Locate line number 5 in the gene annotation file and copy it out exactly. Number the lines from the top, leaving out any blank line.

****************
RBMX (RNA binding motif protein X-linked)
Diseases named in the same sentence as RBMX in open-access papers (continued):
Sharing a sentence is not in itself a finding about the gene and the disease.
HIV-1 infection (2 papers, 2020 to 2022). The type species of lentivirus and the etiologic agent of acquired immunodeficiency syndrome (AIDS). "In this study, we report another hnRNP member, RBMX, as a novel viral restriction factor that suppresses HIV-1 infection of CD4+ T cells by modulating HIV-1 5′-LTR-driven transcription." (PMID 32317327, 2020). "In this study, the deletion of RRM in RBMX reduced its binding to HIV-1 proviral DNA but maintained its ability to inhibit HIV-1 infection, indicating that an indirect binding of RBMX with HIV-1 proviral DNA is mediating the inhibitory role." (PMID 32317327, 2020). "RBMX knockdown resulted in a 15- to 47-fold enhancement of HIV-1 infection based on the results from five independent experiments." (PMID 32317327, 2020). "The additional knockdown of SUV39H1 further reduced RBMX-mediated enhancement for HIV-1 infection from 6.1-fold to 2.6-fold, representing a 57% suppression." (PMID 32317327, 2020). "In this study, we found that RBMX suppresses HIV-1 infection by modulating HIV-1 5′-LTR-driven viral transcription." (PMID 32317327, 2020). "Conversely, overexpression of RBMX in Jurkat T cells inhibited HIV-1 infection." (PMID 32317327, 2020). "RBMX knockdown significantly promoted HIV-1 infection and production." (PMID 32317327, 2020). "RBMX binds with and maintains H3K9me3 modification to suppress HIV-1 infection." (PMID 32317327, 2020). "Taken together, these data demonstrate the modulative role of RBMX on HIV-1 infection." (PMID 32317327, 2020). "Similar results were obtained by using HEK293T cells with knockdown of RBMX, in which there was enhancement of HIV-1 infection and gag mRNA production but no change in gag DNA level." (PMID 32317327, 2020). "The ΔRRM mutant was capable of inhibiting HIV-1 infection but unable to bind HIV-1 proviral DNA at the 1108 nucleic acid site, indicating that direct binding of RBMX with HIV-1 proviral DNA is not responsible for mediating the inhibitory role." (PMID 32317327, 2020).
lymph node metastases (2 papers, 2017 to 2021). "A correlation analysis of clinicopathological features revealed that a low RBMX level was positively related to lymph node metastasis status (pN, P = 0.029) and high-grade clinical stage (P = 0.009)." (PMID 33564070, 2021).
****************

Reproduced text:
lymph node metastases (2 papers, 2017 to 2021). "A correlation analysis of clinicopathological features revealed that a low RBMX level was positively related to lymph node metastasis status (pN, P = 0.029) and high-grade clinical stage (P = 0.009)." (PMID 33564070, 2021).